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Why Standard Life Plc, Pearson plc and NMC Health PLC Should Lag The FTSE 100 Today

The FTSE 100 (FTSEINDICES: ^FTSE) looks to be heading for its fifth winning session in a row, and its third this week, having reached a new five-month high of 6,820 points this morning. By just after midday it had slipped back a few points from that to 6,805, which is only 71 points short of May’s 13-year record of 6,876.

But though the FTSE was boosted by nice rises from some of its top constituents, not everyone is having a good day — here are three from the indices that are slipping back:

Standard Life

Life insurer Standard Life shares took a 14p (3.8%) dive today to 355p, despite a 9% rise in assets under administration to £237.6bn in its third quarter after a net inflow of £7.7bn, together with a 15% rise in fee-based revenue to £1,059m. The problem is, these figures came in slightly below analysts’ forecasts, and markets these days do tend to expect things to be better than expected.

But even after that fall, the shares are still up close to 30% over the past 12 months, easily beating the FTSE, and there’s a better-than-expected dividend yield of 4.3% predicted.

Pearson

Shares in Pearson took a tumble after the publishing giant’s nine-month update told us that adjusted operating profit for the full year should be lower than 2012, due to the costs of the Penguin Random House merger and to a weak North American education market — by midday, the price was down 37p (2.7%) to 1,328p.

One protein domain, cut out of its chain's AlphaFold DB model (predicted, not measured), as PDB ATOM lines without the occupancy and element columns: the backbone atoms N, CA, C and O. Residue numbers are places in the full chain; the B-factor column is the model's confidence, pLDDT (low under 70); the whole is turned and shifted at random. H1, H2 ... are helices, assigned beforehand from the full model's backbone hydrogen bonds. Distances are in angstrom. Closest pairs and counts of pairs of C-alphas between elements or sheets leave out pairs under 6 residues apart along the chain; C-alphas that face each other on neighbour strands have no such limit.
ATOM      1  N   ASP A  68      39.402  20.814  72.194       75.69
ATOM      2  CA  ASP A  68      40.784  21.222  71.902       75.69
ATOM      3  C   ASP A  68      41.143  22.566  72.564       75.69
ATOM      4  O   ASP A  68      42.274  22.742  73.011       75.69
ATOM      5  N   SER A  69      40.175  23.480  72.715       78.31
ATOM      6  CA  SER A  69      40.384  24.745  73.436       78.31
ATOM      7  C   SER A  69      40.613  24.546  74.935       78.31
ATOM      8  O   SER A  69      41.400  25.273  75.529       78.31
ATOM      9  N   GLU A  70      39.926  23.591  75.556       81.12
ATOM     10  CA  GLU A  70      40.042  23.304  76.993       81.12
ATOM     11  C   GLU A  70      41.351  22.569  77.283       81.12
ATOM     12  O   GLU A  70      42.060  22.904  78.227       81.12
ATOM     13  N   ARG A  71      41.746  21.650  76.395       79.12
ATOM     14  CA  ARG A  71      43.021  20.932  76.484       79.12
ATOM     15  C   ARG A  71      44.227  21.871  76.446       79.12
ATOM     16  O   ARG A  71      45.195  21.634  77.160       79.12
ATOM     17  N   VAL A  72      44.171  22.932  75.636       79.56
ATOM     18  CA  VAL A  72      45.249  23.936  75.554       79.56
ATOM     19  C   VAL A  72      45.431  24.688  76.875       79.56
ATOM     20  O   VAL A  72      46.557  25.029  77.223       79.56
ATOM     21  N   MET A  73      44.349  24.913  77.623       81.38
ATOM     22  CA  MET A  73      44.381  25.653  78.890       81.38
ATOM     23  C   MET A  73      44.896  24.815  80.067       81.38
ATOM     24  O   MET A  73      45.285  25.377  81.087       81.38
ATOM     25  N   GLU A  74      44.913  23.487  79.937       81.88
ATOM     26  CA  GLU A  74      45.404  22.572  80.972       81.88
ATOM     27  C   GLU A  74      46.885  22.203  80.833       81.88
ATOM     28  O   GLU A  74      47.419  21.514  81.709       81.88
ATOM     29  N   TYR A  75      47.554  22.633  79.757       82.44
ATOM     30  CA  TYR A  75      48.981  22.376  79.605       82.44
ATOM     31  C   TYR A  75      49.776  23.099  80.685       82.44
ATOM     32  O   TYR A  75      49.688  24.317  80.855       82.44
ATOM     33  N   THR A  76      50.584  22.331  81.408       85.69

But other than that, things seem to be broadly following earlier expectations. Full-year adjusted earnings per share should be about the same as last year’s 82.6p, which reiterated Pearson’s earlier guidance and is in line City predictions. Full-year restructuring costs should be approximately £150m, lowered to £100m after expected cost savings.

NMC Health

Looking to the FTSE 250 now, NMC Health (LSE: NMC) shares suffered a 12p (3.3%) fall to 355p despite a positive-looking third-quarter update. For the three months to 30 September, the United Arab Emirates private health firm saw total revenue up 10.6% to $136.5m, after bed capacity rose 13.5% with occupancy levels rising to 60.2% from 59.4% a year previously.

Net debt has reached $66.7m, but that was in line with expectations.

Despite today’s fall, the share price has still doubled over the past 12 months, putting the shares on a forward P/E of 16 based on full-year forecasts.

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> Alan does not own any shares mentioned in this article.